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REVIEW: Celestial Matters

Review Summary: Alternate history set in Ancient Greece

My Rating: 4/5

Celestial Matters is Richard Garfinkle’s first novel, and what a novel it is. Garfinkle has written an alternate history story, postulating that the Ancient Greeks were right when it came to matters of science.


From this postulate, Garfinkle has painstakingly created a world based on Greek science and cosmology and then created a hard science fiction story using this science. It is downright amazing at times what Garfinkle has accomplished. The story itself is about a world war between the Delian League (the Greeks) and the Middle Kingdom (Chinese). The Greeks have commissioned a voyage to the Sun to steal part of the sun itself to use as a bomb to destroy the Chinese threat. This in and of itself makes for an interesting read, but Garfinkle went a little further. He also posited that the ancient Chinese Ci-based theories of science also worked and so we have a war, not only of competing nations, but of competing world views. Garfinkle then crafted his story, revolving around the Captain of the sun ship, dealing with morality of actions vs. duty and honor.

The only drawback to the book is that it tends to drag a bit during the middle, with too much philosophizing being tossed around. There is also some hand waving used when the Greek and Chinese scientific theories are being reconciled to each other. Nothing major, just a few annoyances which caused me to knock the rating down a bit.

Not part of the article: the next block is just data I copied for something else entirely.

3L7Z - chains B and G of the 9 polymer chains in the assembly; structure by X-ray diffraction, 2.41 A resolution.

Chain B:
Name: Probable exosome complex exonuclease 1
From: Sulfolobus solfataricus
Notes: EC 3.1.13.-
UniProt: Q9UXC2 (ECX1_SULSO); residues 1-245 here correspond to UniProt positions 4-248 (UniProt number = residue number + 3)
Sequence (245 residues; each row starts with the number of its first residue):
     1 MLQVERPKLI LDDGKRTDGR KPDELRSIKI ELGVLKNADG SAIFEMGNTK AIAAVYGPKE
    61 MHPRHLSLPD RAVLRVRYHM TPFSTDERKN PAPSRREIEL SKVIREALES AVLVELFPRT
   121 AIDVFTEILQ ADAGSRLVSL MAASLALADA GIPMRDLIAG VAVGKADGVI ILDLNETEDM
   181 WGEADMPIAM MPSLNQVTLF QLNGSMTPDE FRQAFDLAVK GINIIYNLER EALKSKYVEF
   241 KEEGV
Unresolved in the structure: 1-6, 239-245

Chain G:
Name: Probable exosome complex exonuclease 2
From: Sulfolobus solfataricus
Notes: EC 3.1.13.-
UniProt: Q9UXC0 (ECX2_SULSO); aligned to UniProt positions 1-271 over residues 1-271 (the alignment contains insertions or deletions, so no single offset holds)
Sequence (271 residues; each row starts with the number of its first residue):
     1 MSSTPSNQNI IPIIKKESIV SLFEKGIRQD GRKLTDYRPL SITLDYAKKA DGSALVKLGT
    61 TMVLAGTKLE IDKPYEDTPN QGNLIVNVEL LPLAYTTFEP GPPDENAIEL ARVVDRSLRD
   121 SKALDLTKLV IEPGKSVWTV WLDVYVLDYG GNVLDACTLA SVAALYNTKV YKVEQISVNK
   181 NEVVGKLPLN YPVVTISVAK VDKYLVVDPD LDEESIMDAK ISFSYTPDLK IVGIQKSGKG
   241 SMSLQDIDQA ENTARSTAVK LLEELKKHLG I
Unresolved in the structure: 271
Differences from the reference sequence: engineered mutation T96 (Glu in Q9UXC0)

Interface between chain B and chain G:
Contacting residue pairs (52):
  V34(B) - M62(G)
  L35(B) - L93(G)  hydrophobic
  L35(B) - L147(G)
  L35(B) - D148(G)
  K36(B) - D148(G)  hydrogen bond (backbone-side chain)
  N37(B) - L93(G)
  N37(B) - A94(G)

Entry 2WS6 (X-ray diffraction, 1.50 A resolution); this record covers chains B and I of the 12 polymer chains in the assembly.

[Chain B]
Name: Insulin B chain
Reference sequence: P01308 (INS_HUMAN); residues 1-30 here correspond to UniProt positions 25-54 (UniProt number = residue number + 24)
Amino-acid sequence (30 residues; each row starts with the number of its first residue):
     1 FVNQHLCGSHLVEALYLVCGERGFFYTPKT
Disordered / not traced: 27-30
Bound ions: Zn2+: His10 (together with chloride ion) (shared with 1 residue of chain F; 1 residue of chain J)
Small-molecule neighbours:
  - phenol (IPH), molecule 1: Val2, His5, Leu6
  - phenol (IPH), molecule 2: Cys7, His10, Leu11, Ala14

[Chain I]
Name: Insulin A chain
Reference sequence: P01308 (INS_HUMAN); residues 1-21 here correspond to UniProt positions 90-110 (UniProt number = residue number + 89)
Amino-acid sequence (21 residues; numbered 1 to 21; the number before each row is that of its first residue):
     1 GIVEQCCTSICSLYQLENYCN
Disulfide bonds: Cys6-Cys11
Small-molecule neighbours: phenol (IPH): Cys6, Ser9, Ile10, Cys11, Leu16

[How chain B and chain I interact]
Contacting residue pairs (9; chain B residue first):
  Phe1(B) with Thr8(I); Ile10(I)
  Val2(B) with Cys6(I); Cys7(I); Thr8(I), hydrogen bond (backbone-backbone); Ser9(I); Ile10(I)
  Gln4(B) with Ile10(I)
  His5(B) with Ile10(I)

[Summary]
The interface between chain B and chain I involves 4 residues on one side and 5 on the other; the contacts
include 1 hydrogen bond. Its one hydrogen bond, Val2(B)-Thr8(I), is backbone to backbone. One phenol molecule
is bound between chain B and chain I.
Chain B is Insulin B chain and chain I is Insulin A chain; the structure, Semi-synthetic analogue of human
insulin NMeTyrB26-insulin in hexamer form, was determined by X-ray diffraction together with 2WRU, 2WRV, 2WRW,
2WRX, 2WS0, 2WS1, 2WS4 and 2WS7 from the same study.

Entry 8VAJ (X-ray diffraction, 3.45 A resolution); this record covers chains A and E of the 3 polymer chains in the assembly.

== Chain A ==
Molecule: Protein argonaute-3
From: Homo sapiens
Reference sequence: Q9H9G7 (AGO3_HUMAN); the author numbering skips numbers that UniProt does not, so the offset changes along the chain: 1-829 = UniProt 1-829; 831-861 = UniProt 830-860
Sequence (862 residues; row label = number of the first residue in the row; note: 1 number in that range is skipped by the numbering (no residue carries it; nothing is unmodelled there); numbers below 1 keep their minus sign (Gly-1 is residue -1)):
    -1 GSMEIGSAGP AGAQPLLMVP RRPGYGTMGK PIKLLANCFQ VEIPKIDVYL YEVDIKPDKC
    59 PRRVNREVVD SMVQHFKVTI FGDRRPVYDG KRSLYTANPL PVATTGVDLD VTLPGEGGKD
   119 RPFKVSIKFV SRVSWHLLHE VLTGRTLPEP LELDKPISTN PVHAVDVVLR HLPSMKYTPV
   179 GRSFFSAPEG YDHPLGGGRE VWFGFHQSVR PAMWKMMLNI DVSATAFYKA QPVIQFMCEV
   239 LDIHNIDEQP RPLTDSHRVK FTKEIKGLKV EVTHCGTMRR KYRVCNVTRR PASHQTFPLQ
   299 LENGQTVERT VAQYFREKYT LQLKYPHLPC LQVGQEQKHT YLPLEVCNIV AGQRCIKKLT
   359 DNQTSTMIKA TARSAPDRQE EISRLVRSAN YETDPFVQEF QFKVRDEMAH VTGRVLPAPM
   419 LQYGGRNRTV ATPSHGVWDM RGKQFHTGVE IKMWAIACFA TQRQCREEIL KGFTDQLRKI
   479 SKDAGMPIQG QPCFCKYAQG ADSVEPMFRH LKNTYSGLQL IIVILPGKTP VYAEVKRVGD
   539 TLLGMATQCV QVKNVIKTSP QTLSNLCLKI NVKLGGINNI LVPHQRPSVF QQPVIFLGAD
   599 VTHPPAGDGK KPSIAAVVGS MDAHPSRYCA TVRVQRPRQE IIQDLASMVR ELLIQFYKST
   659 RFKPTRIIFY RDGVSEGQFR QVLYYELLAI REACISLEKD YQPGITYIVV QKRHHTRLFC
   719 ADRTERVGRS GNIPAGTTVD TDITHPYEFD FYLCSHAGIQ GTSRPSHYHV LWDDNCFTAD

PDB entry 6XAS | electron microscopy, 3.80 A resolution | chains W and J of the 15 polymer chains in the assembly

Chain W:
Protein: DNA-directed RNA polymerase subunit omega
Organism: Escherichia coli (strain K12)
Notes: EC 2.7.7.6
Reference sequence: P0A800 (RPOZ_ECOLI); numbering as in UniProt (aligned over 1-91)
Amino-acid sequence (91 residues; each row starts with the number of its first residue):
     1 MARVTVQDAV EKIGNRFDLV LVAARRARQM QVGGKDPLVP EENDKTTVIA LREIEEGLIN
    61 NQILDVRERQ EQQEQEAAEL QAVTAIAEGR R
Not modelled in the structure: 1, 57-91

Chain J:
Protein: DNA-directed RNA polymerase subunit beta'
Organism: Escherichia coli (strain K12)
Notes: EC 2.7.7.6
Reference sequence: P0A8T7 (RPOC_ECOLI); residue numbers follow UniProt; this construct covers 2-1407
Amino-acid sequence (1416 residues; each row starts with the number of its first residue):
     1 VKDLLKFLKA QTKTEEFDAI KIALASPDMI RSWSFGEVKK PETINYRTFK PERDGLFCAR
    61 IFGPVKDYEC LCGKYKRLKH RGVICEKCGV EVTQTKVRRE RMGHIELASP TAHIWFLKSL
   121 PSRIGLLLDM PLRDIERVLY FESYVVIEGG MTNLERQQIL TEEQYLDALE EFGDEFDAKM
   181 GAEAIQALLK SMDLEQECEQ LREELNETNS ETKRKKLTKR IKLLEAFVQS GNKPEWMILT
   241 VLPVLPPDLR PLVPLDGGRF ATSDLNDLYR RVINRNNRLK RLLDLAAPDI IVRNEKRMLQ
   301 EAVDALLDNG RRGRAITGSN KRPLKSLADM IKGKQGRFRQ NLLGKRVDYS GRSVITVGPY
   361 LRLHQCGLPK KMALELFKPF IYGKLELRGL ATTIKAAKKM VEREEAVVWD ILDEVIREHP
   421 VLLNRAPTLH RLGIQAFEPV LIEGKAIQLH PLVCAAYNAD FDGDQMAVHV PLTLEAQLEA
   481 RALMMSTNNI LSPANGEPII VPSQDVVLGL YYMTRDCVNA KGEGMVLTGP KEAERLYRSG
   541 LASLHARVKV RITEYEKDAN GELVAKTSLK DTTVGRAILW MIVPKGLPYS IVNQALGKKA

I was surprised to learn that this story was written in 1997 and I hadn’t heard about it at all. It was also nominated for a Nebula I think, and I can see why. Given the detail and inventiveness of this story, I’m going to read his next book, All of an Instant, soon.

About JP Frantz (2323 Articles)
Has nothing interesting to say so in the interest of time, will get on with not saying it.

2 Comments on REVIEW: Celestial Matters

  1. Just curious, did you find that you liked the SF aspects of this story better than the history parts? Or vice cersa? Or about the same for each?

    I’ve yet to wander down the halls of alternate history fiction. I guess my loathing of History classes back in grade school is to blame. That’s not to say my obsessive-compulsive book buying fanatacism has kept the sub-genre off my bookshelf, natch.

    Have you any opinion of Turtledove’s World War series?

  2. Well, the history really didn’t play much of a role, other then to setup the conflict and to set the stage for the story. Otherwise, the SF using Ptolomeic and Aristotilian science was great. Certainly a change from mainstream hard SF using quantum mechanics and relativity.

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